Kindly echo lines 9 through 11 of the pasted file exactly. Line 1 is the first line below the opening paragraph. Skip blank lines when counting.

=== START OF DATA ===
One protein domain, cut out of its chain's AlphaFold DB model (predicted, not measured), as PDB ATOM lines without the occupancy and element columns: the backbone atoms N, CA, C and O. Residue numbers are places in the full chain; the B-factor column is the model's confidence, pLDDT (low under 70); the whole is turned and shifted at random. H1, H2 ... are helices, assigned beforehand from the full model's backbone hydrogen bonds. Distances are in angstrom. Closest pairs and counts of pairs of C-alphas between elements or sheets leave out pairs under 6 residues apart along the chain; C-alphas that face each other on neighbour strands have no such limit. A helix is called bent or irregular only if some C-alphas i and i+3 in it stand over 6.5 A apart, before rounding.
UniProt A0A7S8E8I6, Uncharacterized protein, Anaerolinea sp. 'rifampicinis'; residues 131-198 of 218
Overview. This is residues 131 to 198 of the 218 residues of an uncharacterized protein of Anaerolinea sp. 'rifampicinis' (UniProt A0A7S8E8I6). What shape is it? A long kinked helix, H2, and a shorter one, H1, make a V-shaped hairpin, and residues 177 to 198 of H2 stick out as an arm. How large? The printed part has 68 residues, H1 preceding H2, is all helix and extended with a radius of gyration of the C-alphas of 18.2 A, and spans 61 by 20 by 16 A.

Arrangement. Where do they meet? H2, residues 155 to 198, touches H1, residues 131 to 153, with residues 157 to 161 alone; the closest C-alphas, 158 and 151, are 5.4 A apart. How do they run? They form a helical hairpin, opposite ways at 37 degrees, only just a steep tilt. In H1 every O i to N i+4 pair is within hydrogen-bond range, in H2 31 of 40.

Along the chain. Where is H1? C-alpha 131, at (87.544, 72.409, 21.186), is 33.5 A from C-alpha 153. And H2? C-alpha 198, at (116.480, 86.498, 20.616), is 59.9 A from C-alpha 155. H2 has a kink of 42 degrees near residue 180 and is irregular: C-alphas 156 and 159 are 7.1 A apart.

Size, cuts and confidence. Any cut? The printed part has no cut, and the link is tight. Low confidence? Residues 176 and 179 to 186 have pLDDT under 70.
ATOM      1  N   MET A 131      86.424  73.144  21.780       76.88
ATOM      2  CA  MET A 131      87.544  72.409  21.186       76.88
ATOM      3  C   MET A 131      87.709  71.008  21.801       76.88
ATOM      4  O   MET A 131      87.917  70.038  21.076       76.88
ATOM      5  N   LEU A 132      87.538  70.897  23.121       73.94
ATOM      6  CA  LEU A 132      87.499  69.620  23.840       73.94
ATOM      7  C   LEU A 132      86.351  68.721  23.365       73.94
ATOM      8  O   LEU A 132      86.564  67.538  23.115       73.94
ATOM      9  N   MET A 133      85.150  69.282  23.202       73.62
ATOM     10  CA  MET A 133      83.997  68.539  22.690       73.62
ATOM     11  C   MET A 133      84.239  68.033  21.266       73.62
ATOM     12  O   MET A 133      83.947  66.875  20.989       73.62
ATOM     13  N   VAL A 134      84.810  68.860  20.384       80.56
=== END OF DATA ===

ATOM      4  O   MET A 131      87.917  70.038  21.076       76.88
ATOM      5  N   LEU A 132      87.538  70.897  23.121       73.94
ATOM      6  CA  LEU A 132      87.499  69.620  23.840       73.94